The geographic location of Gengenbach.
Gengenbach is located in Kinzig on the edge of the Black Forest in the middle of the Kinzig valley. The city belongs to the district of Ortenau, the city center is about 175 m above sea level. The highest point in the city of Gengenbach is the Mooskopf with a height of 875 meters.
The history of the city.
Origin and development of the city
Near the so-called Benedictine monastery, Gengenbach emerged in the heyday of the Middle Ages from a rural settlement with an estate market. The city was first mentioned in a document around 1231.
Gengenbach as an imperial city.
Gengenbach became an imperial city in 1366. The area of the imperial city includes the villages of Olsbach, Reichenbach, Bellmersbach and Schweinbach. This place has belonged to the Swabian Empire since 1500. Until 1803 the only buildings that have been preserved were the parish church, the Martinskirche, the Schwedenturm and the Obertor.
During the Thirty Years War, the city was destroyed in two sieges in 1634 and 1643. In March 1643 a cavalry unit of the Weimar Army serving in France was sighted near the city. 100 cavalry units from Offenburg (led by Lieutenant Colonel Basinger) chased the same cavalry unit into the Kinzig valley as far as Haslach. However, another division of the Weimar Army camped in Haslach. This led to the arrest of 100 men from Basinger. On March 2, 1643, a cavalry unit of around 1.000 men (under the command of Colonel Roßwurm) began to besiege Gengenbach. On March 3, the remainder of the army marched under the command of the Count of Gabrien, who bombarded the fortifications with artillery. The commandant of the fortress was forced to retreat by the general. This withdrew immediately because the general was taken hostage. During the Palatinate War of Succession, the city was almost completely destroyed by the French army in 1689. In the next century, the city was saved from the devastation of war and gained new prosperity. During this period, although 1789 houses were destroyed by fire in 50, most of the urban landscape is still in place today.
The mediatization of the city to this day.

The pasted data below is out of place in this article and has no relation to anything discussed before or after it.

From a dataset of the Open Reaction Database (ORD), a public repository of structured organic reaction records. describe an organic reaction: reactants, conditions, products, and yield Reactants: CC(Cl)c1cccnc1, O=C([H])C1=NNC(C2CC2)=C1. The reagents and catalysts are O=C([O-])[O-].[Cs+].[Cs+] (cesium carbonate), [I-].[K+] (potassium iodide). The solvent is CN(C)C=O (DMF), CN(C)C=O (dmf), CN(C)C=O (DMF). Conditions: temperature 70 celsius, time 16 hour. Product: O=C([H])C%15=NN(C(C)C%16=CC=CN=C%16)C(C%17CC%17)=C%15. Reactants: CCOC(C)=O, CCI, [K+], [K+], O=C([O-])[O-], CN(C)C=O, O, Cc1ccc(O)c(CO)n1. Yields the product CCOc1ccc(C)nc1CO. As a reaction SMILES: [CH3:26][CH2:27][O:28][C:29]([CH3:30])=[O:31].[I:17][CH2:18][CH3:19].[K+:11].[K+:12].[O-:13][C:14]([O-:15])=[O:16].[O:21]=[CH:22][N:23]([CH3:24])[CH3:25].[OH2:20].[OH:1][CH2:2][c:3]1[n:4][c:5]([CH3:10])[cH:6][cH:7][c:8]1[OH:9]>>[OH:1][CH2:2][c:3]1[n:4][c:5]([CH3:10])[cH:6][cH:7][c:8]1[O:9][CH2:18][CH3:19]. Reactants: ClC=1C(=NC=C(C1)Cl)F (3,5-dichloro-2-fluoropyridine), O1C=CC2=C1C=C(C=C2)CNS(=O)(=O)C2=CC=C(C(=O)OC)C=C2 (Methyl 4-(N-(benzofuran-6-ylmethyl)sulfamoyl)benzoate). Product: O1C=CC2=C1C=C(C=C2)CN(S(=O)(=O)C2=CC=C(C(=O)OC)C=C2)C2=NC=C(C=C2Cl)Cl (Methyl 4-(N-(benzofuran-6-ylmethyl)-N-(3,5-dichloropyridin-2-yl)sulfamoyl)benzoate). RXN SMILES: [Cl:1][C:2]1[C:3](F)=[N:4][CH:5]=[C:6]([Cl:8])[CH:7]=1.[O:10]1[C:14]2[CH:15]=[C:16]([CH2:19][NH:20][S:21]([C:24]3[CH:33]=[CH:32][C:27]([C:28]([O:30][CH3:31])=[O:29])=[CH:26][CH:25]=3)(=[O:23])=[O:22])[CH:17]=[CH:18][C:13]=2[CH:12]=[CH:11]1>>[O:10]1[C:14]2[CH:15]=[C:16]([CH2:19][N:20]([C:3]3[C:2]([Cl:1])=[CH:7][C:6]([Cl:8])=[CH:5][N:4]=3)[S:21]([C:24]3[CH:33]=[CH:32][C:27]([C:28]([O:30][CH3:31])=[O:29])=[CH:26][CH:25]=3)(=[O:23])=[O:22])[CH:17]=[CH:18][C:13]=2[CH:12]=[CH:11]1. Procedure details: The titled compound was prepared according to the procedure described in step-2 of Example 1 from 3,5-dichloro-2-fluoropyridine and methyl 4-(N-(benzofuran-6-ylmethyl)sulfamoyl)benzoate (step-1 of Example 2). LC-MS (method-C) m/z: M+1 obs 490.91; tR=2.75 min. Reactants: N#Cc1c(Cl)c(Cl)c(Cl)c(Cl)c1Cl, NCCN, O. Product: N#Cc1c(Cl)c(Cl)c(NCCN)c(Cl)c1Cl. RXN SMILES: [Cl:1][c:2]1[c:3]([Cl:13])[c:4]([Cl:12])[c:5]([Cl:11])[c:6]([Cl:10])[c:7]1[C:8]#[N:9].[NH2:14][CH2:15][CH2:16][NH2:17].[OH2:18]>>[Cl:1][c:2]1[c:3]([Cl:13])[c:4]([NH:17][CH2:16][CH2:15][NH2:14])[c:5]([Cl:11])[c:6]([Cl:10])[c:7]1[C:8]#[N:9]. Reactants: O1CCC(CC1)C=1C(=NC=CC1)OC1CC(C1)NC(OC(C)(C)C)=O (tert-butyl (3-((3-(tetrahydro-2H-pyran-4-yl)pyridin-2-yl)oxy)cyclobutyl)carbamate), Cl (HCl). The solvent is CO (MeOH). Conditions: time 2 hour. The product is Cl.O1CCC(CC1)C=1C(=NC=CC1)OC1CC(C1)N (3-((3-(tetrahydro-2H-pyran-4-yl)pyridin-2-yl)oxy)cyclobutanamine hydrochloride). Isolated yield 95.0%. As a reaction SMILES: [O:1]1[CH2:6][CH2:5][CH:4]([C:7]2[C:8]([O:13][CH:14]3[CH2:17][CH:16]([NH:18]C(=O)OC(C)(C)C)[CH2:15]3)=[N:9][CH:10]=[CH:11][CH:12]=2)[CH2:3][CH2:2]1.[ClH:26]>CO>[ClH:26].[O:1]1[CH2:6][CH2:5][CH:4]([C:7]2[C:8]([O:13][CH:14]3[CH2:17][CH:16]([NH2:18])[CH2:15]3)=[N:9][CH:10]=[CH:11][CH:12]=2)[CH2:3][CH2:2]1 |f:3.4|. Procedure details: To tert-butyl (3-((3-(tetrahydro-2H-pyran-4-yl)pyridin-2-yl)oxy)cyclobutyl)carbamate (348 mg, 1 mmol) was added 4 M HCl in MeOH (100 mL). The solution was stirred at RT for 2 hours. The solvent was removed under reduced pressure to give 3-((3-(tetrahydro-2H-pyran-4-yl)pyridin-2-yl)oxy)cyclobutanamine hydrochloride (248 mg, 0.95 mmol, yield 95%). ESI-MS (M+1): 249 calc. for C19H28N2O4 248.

In 1803 the city was incorporated into the Electorate of Baden. It was originally the seat of the Gengenbach Office and was reorganized into the Offenburg State Office in 1872. It has officially been part of the Ortenau district since 1973.
Annual events in Gengenbach
Every year during Advent, the Gengenbach town hall becomes the largest "Advent calendar house" in the world and is festively decorated. Another big event is the awarding of the Hermann Maas Medal, which is awarded every two years by the Evangelical Diocese of Gengenbach to individuals, groups and institutions that have campaigned for international understanding of universal importance. On the third weekend in September, the traditional wine and city festival can be found on the market square, which is the ideal event for every wine lover.
The registered association Gengenbach was founded in 1925. The Fools Guild is the largest association in town with around 1.205 members. The witch was introduced around 1935 and, at the same time as the Offenburg witch, is the oldest carnival witch ever. In 1938 Spättlehansel was added as the second masked figure of the witch. These two fools were temporarily represented by women or men, until 1957, when they were entered in the register of associations, the association's statutes were still in force. The witches were reserved for men and Spättlehansel were reserved for women. The Spättle and the Witch wandered around the city hotel, especially on Shrove Saturdays and Sundays, and used some noise to entertain Gengenbachers and guests. The traditional use of the mask is for the masked person to use a loud, disguised voice to read the riot to a fool without a mask and then steal something from a plate or glass. In 2014 Gengenbach counted 180 witches and 162 witches. The Fasend is therefore a firm tradition in Gengenbach and attracts many tourists every year.
Sights in Gengenbach
Gengenbach is located on a half-timbered street in Germany. There are numerous museums in the city, such as the rafting and transport museum.
As a further attraction of the city, Gengenbach has received the historic tower outline, consisting of five towers and two church towers of the former city fortifications. In the municipal traffic office of the old department store near the market square, a memorial plaque has been commemorating the Jewish community of that time, which held services in Gengenbach until its extinction, since 1986. The most important sights include the old buildings from history, such as the Niggelturm, the Kinzigtor or the tower of the city church.
Half-timbered houses in Engelgasse
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The Löwenberg Palace was built in the 18th century by the respected von Bender family. Today the interiors of the stately patrician house offer an attractive setting for the special exhibitions that take place several times a year. Image courtesy of Dieter Wissing
The rafting and transport museum in Gengenbach is located in a former railway keeper's house at the intersection of the three traffic routes Kinzig, Schwarzwaldbahn and Straße. The thematic areas presented in the museum result from the location near the Flößerkapelle and the road crossing over the Kinzig, with a history that is probably 2000 years old.